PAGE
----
Photos by Steven Leigh MorrisOn the flight home from Moscow earlier this year, I was seated by the window next to a taciturn, distinguished-looking man of about 50, who noticed my intermediate-Russian-grammar book. After a couple of grounded attempts to start a conversation, he asked to see the book, explaining that he had once been a linguist. Speaking in Russian, he introduced himself as Viktor and spoke about his family in Moscow. Slowly, Viktor abandoned fluent Russian for tortured English, practicing for his weeklong stay in America, I suppose. After I revealed that I had been making annual trips to Moscow since 1991 in order to visit my wife’s family there, Viktor pointed out a woman in the middle aisle and two men on the opposite side of the plane. They were all Russian scientists, he said, traveling to California to put the finishing touches on a rocket that would soon be ferried out of Long Beach to the equator, where it would be shot into space, sending a communications satellite into orbit. You might have to be a rocket scientist to fully understand how one flings a ton of steel through the atmosphere so that people can better speak to each other, but you don’t have to be a poet to get the metaphors: An American launcher propels a Russian rocket that, in phases, sheds its skin. This casting off is the destiny not just of the rocket, but also of the country that built it — whether it be plates of steel, a political ideology or a few republics. April 1991: A Soviet theater company has invited me to Moscow to be a playwright in residence. Communist Russia: Relatives in Delaware said I shouldn’t be going to enemy territory. A woman behind the Sheremetyevo Airport’s lost-baggage retrieval desk writes out a receipt on carbon paper. Not a computer in sight. Cars are covered in mud from the spring rain. The freeway from the airport cuts through birch groves punctuated with billboards for the new, private banks. Forests yield to apartment towers. I’m taken directly to the Theater on Spartacus Square, a studio theater where they’re holding the curtain for me. Bleary-eyed, I nod to the young woman, Lena, who hands me my program. I’ve been assigned by the government theater to live in her home — she’s the only company member who speaks tolerable English, and she has a spare room. The play is an avant-garde allegory for the Soviet Union, set in an insane asylum. At the post-show reception, the artistic director asks me if I understood it. I explain that after a 14-hour flight, I probably wouldn’t even have understood My Fair Lady. Lena has a small fifth-floor apartment in the Izmailovovo District. Her parents, Vladimir and Bronya, live downstairs. By Russian standards, they’re rich. Bronya teaches music at a local school. Vladimir is a composer and arranger who conducts one of Moscow’s most prestigious American-style jazz bands. He has a shock of thick black hair, and a mustache that makes him resemble Stalin — slightly ironic, since the dictator took Vladimir’s father away in the middle of the night. Vladimir’s in top health and walks to work five miles each way to the sumptuous Estrada Theater. Lena says he keeps a stash of thousands of rubles in a mattress. But what’s the use of all that money if there’s so little to buy? He’s traveled to other countries on official business, but never beyond the Soviet Union. No permission. He tells a story about being at an official dinner in a Vietnamese restaurant — of being seated, “as only the Communists could arrange,” with an English and a German woman. None of them understood any of the others’ languages, so they all sat there silent, smiling stupidly at each other. Finally, with nothing better to do and feeling like a penguin in his tuxedo, Vladimir took a bite from a hard-boiled egg on his plate, instantly realizing that the egg was rotten, and “tasted like a turd.” What to do? He was an official representative of the Soviet government. He couldn’t just spit it out — even into a handkerchief. He says the women stared at him, smiling, as he turned crimson swallowing the rotten egg. When the chill of her shyness toward me thaws, Lena’s 8-year-old daughter, Sasha, shows me her tetradi (homework books) and one day takes me to her school. I sit through an English lesson, to hear 25 Russian third-graders recite in unison, “I am very fond of tea.” A teenager in a red T-shirt emblazoned with a gold Cyrillic insignia CCCP (USSR) dribbles a basketball up and down the gym floor. I attend a music institute and listen to an orchestra of teenagers rehearse a Vivaldi oboe concerto, exquisitely. There’s a conspicuous absence of neon and billboards. This is probably what people mean when they describe Moscow as “bland.” All the shop signs are discreetly built into the buildings in a uniform blue and white. American dollars are a subterranean currency on the streets. A box of Marlboros can get you a cab ride anywhere in the city. Inside the cab, you’ll hear Rod Stewart, or Sting, or the B-52’s crooning “Roam if you want to . . .” as the cab careens through Moscow’s back alleys. Fifteen American dollars buys a three-course dinner for four with champagne. One day, Lena enters a pastry shop through a rear entrance, hands the proprietor a single U.S. dollar bill, and we walk out with a huge slab of butter, two loaves of fresh black bread and four cakes. The shelves of the pastry shop are empty, but there’s considerable traffic through that rear entrance, where shoppers in bulky coats and shapkas (woolen caps) protect packages from the snow while trudging quickly toward the nearest bus stop. Chechen-run farmers markets, or reenocks, adjoin almost every subway station in the suburbs. A butcher with a bloodied apron hacks a side of beef with an ax. The novelty of the fresh meat draws a crowd. Pigeons rip open cellophane bags of sunflower seeds. The merchant bangs a shovel on a post; the birds fly off. A sparrow gorges on raisins from an open wooden box. Another bang of the shovel. The sparrow hops to a tin roof, waits, then returns to the raisins as Muscovites haggle with the butcher over the price of the beef, and Elton John’s “Candle in the Wind” blares over a loudspeaker. The seller tallies up bills on an abacus. The Soviet empire extends from Yalta to Kiev to Uzbekistan, and President Gorbachev wants to preserve the Union. In France, they chant “Gorby” in adulation. In Moscow, he’s largely reviled — too intellectual and snobby. Jokes and art and commentaries all skewer Soviet communism. And there’s a line around the block to get into the downtown McDonald’s. I stumble onto a rally near Red Square. Tanks rumble through the streets, and unarmed soldiers — teenagers with frightened faces — try to barricade a crowd that’s chanting, “Yelt-sin, Yelt-sin, Yelt-sin.”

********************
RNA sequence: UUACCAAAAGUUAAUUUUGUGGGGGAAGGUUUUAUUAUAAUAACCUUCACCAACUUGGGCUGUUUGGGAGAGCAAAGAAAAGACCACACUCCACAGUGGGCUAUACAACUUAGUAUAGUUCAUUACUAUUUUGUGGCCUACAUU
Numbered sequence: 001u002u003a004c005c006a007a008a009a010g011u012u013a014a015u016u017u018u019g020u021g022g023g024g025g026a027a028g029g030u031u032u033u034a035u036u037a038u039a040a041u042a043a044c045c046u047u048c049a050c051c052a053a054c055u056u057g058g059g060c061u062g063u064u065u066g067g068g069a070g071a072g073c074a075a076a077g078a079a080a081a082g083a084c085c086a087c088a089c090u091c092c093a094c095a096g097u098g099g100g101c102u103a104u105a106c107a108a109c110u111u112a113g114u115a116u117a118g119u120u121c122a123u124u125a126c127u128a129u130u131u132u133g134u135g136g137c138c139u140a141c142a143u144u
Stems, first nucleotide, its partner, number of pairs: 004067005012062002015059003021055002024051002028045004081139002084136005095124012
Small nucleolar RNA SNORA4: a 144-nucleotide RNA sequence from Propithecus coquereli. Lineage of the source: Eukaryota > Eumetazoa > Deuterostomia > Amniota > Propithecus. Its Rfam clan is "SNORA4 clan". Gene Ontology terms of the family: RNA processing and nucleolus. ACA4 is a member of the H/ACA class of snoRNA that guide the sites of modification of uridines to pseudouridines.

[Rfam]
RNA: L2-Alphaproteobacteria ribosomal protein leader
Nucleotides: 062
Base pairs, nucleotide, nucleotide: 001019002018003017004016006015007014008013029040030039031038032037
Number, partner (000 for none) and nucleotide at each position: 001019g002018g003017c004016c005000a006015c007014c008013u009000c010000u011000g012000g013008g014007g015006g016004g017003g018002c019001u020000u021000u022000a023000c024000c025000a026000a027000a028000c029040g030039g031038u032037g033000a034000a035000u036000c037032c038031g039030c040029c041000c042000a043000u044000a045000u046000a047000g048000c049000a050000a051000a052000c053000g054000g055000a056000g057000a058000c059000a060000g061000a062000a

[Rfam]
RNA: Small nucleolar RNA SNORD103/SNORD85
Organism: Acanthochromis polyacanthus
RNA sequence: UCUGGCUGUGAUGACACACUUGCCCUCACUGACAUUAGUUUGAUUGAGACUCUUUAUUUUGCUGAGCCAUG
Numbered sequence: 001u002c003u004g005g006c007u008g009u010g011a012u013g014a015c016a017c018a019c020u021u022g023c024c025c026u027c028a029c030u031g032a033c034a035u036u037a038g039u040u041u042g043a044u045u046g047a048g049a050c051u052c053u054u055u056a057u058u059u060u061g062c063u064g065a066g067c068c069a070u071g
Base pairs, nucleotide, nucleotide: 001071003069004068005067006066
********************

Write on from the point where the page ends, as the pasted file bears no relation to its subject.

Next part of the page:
December 1991: Lena has invited me back for a visit. With the stroke of a pen, Boris Yeltsin sends the Soviet Union into oblivion, to a deafening silence on the streets of Moscow. They’ve draped Gorky Street in holiday decorations — neon snowflakes and twinkling lights that hang across the boulevard, “Happy New Year: 1992.” The place may be bankrupt, but workmen still clear the snow with amazing efficiency, and the subways keep barreling along through ornate stations with noble statues of Soviet workers and other heroes. There’s talk of reconstructing the Russian Orthodox churches that the Soviets let fall into disrepair. Suddenly, everyone’s found religion, like a new coat. For New Year’s dinner with Lena’s parents, Vladimir rises from his chair and asks Lena to translate his toast. His voice swells and descends like a one-man Duke Ellington band. He speaks for a good seven minutes. “Translate,” he says, finally, to Lena. “Oh, he’s talking about family,” Lena says. “That’s it?” Vladimir complains. “A 10-minute speech you boil down to one line?” “Sorry,” Lena says to me. “He’s talking about family and prosperity, and how he hopes that Russia and America can be friends.” We all toast the New Year. December 1996: The Chechen war grinds on, and indoor American-style shopping centers are slowly replacing the Chechen-run open-air markets. Bar-code scanners are taking the place of the abacus, and you can find computers in government offices and some homes. Food is again fresh and plentiful — yogurts imported from Germany, cigarettes from Finland — though exorbitantly expensive for salaried workers who aren’t speculating on the black market or organized crime. The underground, or back-door, economy has evaporated. Shopkeepers face jail sentences if they’re caught accepting valyooti (Western currencies), and undercover agents are keeping them honest. Meanwhile, statues of Lenin have been toppled across the land; Leningrad has gone back to being St. Petersburg. In Moscow, officials snatched Gorky’s street away from the poor guy, re-naming it Tverskaya Street, but prostitutes still huddle there on the ice, smoking and shivering in miniskirts and thick coats. Blazing neon and flashing lights lure customers into casinos, while decrepit Orthodox churches are now laced in scaffolding, waiting for a face-lift. Lena finally has a private bank account, from which she uses a ready-teller machine to withdraw cash. And the crowds at McDonald’s have grown noticeably thinner. America is no longer a novelty, and Russia’s free-market experiment isn’t bringing the instant prosperity people had expected. The criminals continue to prosper, and everyone else continues to struggle, just like before — but without national health care and publicly funded higher education. At least now they talk about it openly in the press. “Svolochee ee vorree,” Vladimir tells me, describing Yeltsin and his band of “bastards and thieves,” who grabbed state oil and energy reserves in a national giveaway called privatization. But Vladimir’s got his own problems. Earlier in the year, on one of his long walks to the Estrada Theater, his knees started buckling. As the months progressed, he began to lose feeling in his legs because of a malady that no doctor can explain. Now he’s paralyzed below the waist, confined to a cot in a back bedroom. Bronya changes his bedpans and helps him shave. He tells me he thinks he’s dying. August 1998: Lena and I are now married. IKEA has built a superstore, just off the freeway from the airport. Furniture outlets and repair shops are now a thriving industry, thanks to the citywide penchant for remodeling Soviet-era apartments. Glass-and-concrete edifices of new banks and oil companies have risen along the banks of the Moscow River. I’m with Lena when the ready-teller screen informs her that her account has been blocked. Perplexed, she goes to her bank. There’s a mob at the door, and authorities are using a megaphone to order people away from the building. At other banks, windows are smashed, and the army is on the streets. The economy has just gone into default, the ruble is plunging by the hour, and nobody’s doing anything to stop it. This is the Russian equivalent of our 1929 stock-market crash. Lena had warned her dad to convert his stashed rubles into dollars, but now it’s too late. The entire family has suddenly landed in poverty. President Clinton is in Moscow, urging Yeltsin and the Russian people to continue on the path of reform. I see the speech on television. Clinton looks as lost as the rest of them. December 31, 1999: We spend New Year’s Eve at the sixth-floor, Novogirieva District apartment of Lena’s lifelong friends Irena and Felix Zacharov. The economy’s collapse has put a crimp in plans to remodel their tiny apartment, still lined with ancient, crumbling wallpaper and warping, fiber-wood bookshelves. Felix is a subcontractor for a German pharmaceutical company, and business is slow. After showing me his desktop computer, he takes me for an afternoon spin in his Mercedes, while fielding cell-phone calls from clients. Irena, who works for terrible pay at a clinic, complains that Felix spends too freely. Back at their apartment, a small TV beams out lip-synching pop singers and audiences who dance in the aisles and give standing ovations. TV commercials are growing longer, more sophisticated and more frequent. Pop star and national treasure Alla Pugachova sashays in miniskirt and boots against a backdrop of neon snowflakes between ads for Orbit chewing gum. Felix’s 17-year-old son, Alyosha, a lady’s-man-in-training, suggests that the old communists and pensioners who complain about poverty and the collapse of morals should, to borrow from American idiom, get with the program. As the New Millennium reaches across Eastern Europe, Sasha, now 16, dances with Irena and Felix’s teenage daughter, Katya, the pair of them bouncing up and down in the tiny kitchen to Lou Bega’s “A Little Bit of Mambo” — over and over — until both of them are sweat-drenched and gasping for breath. December 31, 2004: On the signs outside money-exchange booths across the city, you can see the U.S. dollar sinking into the west against the Euro. Many Eastern European traders don’t even want to deal in dollars anymore. Some say the new Russian economy is rising. Local manufacturing has returned, and Russia has forged new strategic alliances with China, Iran, Turkey and India, in what may be the frontline of a new world order, largely based on the flow of oil. Who knows? Felix and Irena’s apartment sparkles with new cabinetry and appliances, including a German water purifier, a microwave oven and a notebook computer with high-speed Internet access. Pop star Pugachova again helps Russians ring in the New Year, this time on a wide-screen TV. Vladimir and Bronya now live on a monthly pension of about $125 each, plus Bronya’s wages from the school and Vladimir’s commissions for musical arrangements. He didn’t die, nor is he dying, though he’s still mostly bedridden. They can now have a passport to travel to any corner of the globe they can afford. Which is nowhere. “Tell me,” Vladimir asks in Russian, while plugging an old black-and-white television into an adapter on his lap. “In America, is it really true that the police are harder on black people than anybody else? What kind of governor is Schwarzenegger? Did you ever meet Sharon Stone? Is Nelson Riddle still alive?” Though President Putin has accrued centralized power and media control unparalleled here since the days of Stalin, his popularity appears to have been shaken by a series of missteps, starting with mishandling the aftermath of the Chechen terrorist attack on schoolchildren in Beslan, then his government’s dismantling of Yukos Oil Co. and the consequent chilling effect on foreign investment, then prematurely congratulating the losing candidate in Ukraine’s presidential election. Muscovites don’t seem to care much about the scandals down there in Kiev or the West-vs.-East tug-o’-war over who will control what used to be the Soviet breadbasket. As for assassinations of political candidates — attempted or successful — in Russian history that’s just business as usual. Ukraine is just another Russian satellite that fell out of orbit. What concerns Muscovites is the prospect of a NATO army at Russia’s doorstep. Mikhail Tsyeryshenko and his wife, Ekaterina Semonova, are hosting a party at their Ismailovsky Park District apartment. He’s an actor from Kiev, she’s a pop star. With shaved head, he does a comic performance at a large table lined with guests. Aping a comic on TV, his eyes bulge, and he slithers down in his seat until his round face disappears behind the table. Ekaterina sits in a corner nursing a migraine. More fish salads. More cognac. In Ukraine’s election, Mikhail voted for the losing, Moscow-backed candidate, Viktor Yanukovich. He doesn’t trust revolutionaries or revolutions, he says, whether they’re orange or red or any other color. He gulps a shot of cognac, savors the aftertaste, picks up a small Ukrainian flag that was planted by his place setting and dabs his lips with it. The night before my flight back to America, I’m sitting with Vladimir, listening to a Chopin concerto drift in and out of static on an old radio that’s tuned to the one Moscow station that still broadcasts classical music. Vladimir’s world is musty quarters lined with ancient Russian wallpaper: two old televisions, a disconnected V-shaped antenna, a radio, a stack of newspapers, books, and photographs on the wall of Lena as a child and young, dashing Vladimir at a podium with a baton. But on this night, Vladimir, now puffy-faced and ruddy-cheeked, holds himself upright by clutching a crossbeam placed above his cot. Vladimir is upset. Lena sharply rebuked Sasha for necking with her boyfriend in public, and now mother and daughter have stopped speaking to each other. “How can they not speak to each?” Vladimir asks, quietly. “Family is all we have. If we don’t love each other, don’t speak to each other, then we’re all just strangers.” The Chopin disappears in static. Vladimir moves the radio antenna to the right until the music returns. Somewhere near the equator, maybe now, a Russian rocket blazes into the stratosphere, shedding its skin, in order to keep rising. Whenever I speak with Vladimir from L.A., sometimes on a cell phone, I think of that rocket, and of at least one satellite that didn’t fall out of the sky.